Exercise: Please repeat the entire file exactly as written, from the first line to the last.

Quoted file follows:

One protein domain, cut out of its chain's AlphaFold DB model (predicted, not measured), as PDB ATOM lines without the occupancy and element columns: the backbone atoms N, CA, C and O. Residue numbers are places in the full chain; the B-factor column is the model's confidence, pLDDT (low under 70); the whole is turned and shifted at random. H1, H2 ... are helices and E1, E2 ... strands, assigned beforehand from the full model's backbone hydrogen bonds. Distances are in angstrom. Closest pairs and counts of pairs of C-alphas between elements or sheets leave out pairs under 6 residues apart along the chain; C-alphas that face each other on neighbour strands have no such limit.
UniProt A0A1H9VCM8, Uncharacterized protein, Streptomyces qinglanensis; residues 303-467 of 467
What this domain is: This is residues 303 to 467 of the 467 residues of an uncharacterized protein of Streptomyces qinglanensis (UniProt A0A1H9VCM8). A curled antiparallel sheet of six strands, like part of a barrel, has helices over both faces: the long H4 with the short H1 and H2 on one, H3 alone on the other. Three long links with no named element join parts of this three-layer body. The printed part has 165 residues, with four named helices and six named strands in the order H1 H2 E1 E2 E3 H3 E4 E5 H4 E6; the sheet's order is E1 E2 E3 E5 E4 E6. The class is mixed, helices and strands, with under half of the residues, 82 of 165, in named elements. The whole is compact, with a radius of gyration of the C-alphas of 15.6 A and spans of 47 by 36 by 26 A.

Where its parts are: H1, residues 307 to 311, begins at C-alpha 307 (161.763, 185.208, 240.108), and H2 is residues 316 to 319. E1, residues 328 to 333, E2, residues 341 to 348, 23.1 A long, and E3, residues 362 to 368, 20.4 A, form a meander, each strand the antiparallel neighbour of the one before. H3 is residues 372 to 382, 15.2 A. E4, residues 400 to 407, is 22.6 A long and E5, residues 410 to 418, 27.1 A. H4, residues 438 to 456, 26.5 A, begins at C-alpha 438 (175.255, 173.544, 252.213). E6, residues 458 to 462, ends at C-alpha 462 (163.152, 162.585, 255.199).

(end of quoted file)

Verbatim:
One protein domain, cut out of its chain's AlphaFold DB model (predicted, not measured), as PDB ATOM lines without the occupancy and element columns: the backbone atoms N, CA, C and O. Residue numbers are places in the full chain; the B-factor column is the model's confidence, pLDDT (low under 70); the whole is turned and shifted at random. H1, H2 ... are helices and E1, E2 ... strands, assigned beforehand from the full model's backbone hydrogen bonds. Distances are in angstrom. Closest pairs and counts of pairs of C-alphas between elements or sheets leave out pairs under 6 residues apart along the chain; C-alphas that face each other on neighbour strands have no such limit.
UniProt A0A1H9VCM8, Uncharacterized protein, Streptomyces qinglanensis; residues 303-467 of 467
What this domain is: This is residues 303 to 467 of the 467 residues of an uncharacterized protein of Streptomyces qinglanensis (UniProt A0A1H9VCM8). A curled antiparallel sheet of six strands, like part of a barrel, has helices over both faces: the long H4 with the short H1 and H2 on one, H3 alone on the other. Three long links with no named element join parts of this three-layer body. The printed part has 165 residues, with four named helices and six named strands in the order H1 H2 E1 E2 E3 H3 E4 E5 H4 E6; the sheet's order is E1 E2 E3 E5 E4 E6. The class is mixed, helices and strands, with under half of the residues, 82 of 165, in named elements. The whole is compact, with a radius of gyration of the C-alphas of 15.6 A and spans of 47 by 36 by 26 A.

Where its parts are: H1, residues 307 to 311, begins at C-alpha 307 (161.763, 185.208, 240.108), and H2 is residues 316 to 319. E1, residues 328 to 333, E2, residues 341 to 348, 23.1 A long, and E3, residues 362 to 368, 20.4 A, form a meander, each strand the antiparallel neighbour of the one before. H3 is residues 372 to 382, 15.2 A. E4, residues 400 to 407, is 22.6 A long and E5, residues 410 to 418, 27.1 A. H4, residues 438 to 456, 26.5 A, begins at C-alpha 438 (175.255, 173.544, 252.213). E6, residues 458 to 462, ends at C-alpha 462 (163.152, 162.585, 255.199).